Yes, there’s the irony of the entire Buzz Bissinger thesis on college athletics vs. his opinion about Joe Paterno. Buzz wants to have his cake and eat it too! Buzz wants to admonish Paterno for fostering an insidious football culture at Penn State while at the same time prescribing everything that Joe stood for as the perfect blueprint for fixing the current state of college athletics.
As Buzz progressed through his list of issues plaguing college football, it became increasingly apparent how closely Joe Paterno’s Grand Experiment would have provided a solution for every issue. Buzz started with academics, saying it has taken a back seat to athletics and wondering what place it has in a higher learning environment. Hmm, that sounds familiar to us Penn State fans. Wonder where we heard that before? Oh yes, it was from Joe Paterno! You remember; the guy who stressed academics first; the guy who graduated among the highest percentage of football players in the country; the guy who produced record numbers of academic All Americans and scholar athletes; the guy who asked the Board of Trustees for a library, academic funding and more academic support so that the academic profile of the University could be raised.
Buzz also railed against high salaries for college coaches. Joe Paterno’s sentiments exactly! Everyone knows Joe was one of the lowest paid college football coaches in the country. In fact, he donated much of his wealth back to Penn State for a library and other academic improvements.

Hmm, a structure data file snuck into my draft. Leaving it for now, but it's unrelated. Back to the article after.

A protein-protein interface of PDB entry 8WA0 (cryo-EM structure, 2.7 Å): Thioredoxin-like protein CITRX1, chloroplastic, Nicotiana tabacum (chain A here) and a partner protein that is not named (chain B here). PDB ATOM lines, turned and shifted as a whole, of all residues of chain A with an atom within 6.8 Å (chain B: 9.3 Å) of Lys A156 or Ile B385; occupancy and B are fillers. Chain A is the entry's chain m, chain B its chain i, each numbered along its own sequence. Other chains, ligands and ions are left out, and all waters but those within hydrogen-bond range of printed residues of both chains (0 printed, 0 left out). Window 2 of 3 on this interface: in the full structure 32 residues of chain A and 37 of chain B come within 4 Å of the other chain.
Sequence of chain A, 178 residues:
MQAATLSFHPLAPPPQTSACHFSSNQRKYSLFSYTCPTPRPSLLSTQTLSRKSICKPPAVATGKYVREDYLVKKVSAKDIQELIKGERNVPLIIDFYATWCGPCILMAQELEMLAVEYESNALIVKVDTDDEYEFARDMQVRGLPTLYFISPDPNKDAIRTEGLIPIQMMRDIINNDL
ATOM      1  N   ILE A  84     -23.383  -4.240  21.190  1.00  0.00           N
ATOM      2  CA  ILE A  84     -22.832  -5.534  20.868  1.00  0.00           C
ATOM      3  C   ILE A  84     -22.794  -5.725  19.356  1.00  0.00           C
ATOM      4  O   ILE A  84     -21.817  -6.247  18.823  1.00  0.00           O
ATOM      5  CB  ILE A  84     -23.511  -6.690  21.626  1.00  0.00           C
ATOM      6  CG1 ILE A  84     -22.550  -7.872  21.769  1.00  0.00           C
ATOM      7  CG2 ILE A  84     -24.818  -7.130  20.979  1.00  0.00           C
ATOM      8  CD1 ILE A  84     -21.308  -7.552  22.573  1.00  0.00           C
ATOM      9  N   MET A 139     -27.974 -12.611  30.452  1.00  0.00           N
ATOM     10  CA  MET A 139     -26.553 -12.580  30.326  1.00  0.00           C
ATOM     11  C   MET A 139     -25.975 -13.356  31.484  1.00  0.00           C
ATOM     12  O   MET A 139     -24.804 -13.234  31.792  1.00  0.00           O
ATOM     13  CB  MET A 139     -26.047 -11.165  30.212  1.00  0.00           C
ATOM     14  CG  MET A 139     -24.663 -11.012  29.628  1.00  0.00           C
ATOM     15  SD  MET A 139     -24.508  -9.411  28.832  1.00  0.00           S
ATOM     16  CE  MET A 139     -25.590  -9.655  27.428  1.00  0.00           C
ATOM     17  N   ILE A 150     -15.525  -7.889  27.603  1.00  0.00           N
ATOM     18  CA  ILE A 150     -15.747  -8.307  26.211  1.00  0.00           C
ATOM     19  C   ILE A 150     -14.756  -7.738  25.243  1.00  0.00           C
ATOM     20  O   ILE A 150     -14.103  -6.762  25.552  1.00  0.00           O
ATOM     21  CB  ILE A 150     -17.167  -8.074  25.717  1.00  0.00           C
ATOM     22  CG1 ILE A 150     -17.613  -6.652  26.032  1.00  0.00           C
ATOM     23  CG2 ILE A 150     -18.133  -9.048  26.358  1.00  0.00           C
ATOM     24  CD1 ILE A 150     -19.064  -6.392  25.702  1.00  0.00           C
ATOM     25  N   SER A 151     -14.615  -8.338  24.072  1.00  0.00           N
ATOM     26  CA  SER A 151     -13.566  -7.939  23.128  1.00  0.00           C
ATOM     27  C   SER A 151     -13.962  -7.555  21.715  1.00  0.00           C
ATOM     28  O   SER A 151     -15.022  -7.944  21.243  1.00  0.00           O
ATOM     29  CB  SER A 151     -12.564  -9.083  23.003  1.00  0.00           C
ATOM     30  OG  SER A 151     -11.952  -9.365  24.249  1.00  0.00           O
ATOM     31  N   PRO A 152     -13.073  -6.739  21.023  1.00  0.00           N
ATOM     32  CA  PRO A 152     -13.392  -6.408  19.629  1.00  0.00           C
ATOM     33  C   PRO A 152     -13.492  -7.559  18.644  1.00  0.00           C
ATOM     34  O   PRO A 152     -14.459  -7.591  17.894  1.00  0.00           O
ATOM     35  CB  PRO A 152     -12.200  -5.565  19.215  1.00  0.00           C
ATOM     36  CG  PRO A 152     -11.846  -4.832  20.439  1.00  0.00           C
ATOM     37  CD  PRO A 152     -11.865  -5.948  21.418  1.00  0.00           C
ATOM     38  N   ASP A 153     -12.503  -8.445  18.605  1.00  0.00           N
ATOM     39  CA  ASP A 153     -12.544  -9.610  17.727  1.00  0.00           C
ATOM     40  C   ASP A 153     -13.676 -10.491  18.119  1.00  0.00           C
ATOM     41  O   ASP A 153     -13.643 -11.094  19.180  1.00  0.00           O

Buzz kept laying out his thesis suggesting that college athletes should have balance, perspective and discipline. He said the limelight shone by the media, especially ESPN, is leading athletes to fantasies of stardom rather than the reality of the need for an education. All that sounds like it was lifted from Joe Paterno’s playbook for the development of his players and all college athletes. Joe preached balance, perspective and discipline. He bucked the system to the best of his ability, setting the expectation that his players succeed academically; providing tutoring and concerning himself with the physical and mental well being of his players. Joe also had disdain for the media. He knew the media created hype while at the same time having the potential to create enormous pressures of expectation.
One of Buzz’s final points on how the current system of college athletics mistreats athletes had to do with high school players who are injured before they matriculate to the college game. He told stories of vaunted high school athletes who, after they were seriously injured, were suddenly forgotten and ignored by college coaches. The record shows that Penn State’s roster under Joe Paterno was filled with athletes who suffered serious injuries prior to signing their letters-of-intent to play football for Penn State. To my knowledge, Joe Paterno never pulled a scholarship offer due a player being injured. Regarding the players who ultimately signed to play under Paterno, one only needs to think of Adam Taliaferro and the extent to which Joe Paterno supported Adam through his injury, paralysis, subsequent recovery and promising legal career.
Buzz closed to a round of applause from the young students in the audience who obviously share some of Buzz’s concerns and likely aren’t overly familiar with the life and works of Joseph Vincent Paterno. Those of us, who knew Joe and recognized the dripping irony of Buzz’s current view of Paterno relative to his thesis on college athletics, provided the dissenting boos.
I wonder when it might dawn on some of the youth in the room that when they applauded for Buzz Bissinger they were actually applauding for Joe Paterno?